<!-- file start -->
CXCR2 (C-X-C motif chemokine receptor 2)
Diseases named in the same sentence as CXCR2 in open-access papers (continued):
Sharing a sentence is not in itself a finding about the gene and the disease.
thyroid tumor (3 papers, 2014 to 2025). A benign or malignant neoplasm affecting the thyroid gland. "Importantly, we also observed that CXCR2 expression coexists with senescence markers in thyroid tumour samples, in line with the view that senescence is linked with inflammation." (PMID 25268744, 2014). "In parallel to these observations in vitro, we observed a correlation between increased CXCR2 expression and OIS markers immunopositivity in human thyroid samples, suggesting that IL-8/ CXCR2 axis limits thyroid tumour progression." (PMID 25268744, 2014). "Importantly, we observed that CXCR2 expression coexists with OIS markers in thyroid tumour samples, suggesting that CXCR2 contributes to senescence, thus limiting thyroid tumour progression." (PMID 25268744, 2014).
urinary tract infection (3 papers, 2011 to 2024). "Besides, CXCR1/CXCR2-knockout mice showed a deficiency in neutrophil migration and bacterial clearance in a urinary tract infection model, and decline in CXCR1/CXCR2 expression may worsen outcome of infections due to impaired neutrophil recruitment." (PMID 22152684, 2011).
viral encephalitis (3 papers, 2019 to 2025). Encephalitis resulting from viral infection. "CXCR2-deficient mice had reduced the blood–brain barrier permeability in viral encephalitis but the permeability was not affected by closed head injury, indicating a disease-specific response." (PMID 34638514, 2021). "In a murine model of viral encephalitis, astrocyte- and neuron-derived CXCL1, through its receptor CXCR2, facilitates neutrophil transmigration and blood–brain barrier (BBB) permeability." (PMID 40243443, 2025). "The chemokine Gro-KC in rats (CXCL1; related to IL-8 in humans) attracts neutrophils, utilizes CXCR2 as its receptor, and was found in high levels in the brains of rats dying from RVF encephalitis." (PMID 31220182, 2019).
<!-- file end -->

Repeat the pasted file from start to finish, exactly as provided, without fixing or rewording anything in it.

CXCR2 (C-X-C motif chemokine receptor 2)
Diseases named in the same sentence as CXCR2 in open-access papers (continued):
Sharing a sentence is not in itself a finding about the gene and the disease.
thyroid tumor (3 papers, 2014 to 2025). A benign or malignant neoplasm affecting the thyroid gland. "Importantly, we also observed that CXCR2 expression coexists with senescence markers in thyroid tumour samples, in line with the view that senescence is linked with inflammation." (PMID 25268744, 2014). "In parallel to these observations in vitro, we observed a correlation between increased CXCR2 expression and OIS markers immunopositivity in human thyroid samples, suggesting that IL-8/ CXCR2 axis limits thyroid tumour progression." (PMID 25268744, 2014). "Importantly, we observed that CXCR2 expression coexists with OIS markers in thyroid tumour samples, suggesting that CXCR2 contributes to senescence, thus limiting thyroid tumour progression." (PMID 25268744, 2014).
urinary tract infection (3 papers, 2011 to 2024). "Besides, CXCR1/CXCR2-knockout mice showed a deficiency in neutrophil migration and bacterial clearance in a urinary tract infection model, and decline in CXCR1/CXCR2 expression may worsen outcome of infections due to impaired neutrophil recruitment." (PMID 22152684, 2011).
viral encephalitis (3 papers, 2019 to 2025). Encephalitis resulting from viral infection. "CXCR2-deficient mice had reduced the blood–brain barrier permeability in viral encephalitis but the permeability was not affected by closed head injury, indicating a disease-specific response." (PMID 34638514, 2021). "In a murine model of viral encephalitis, astrocyte- and neuron-derived CXCL1, through its receptor CXCR2, facilitates neutrophil transmigration and blood–brain barrier (BBB) permeability." (PMID 40243443, 2025). "The chemokine Gro-KC in rats (CXCL1; related to IL-8 in humans) attracts neutrophils, utilizes CXCR2 as its receptor, and was found in high levels in the brains of rats dying from RVF encephalitis." (PMID 31220182, 2019).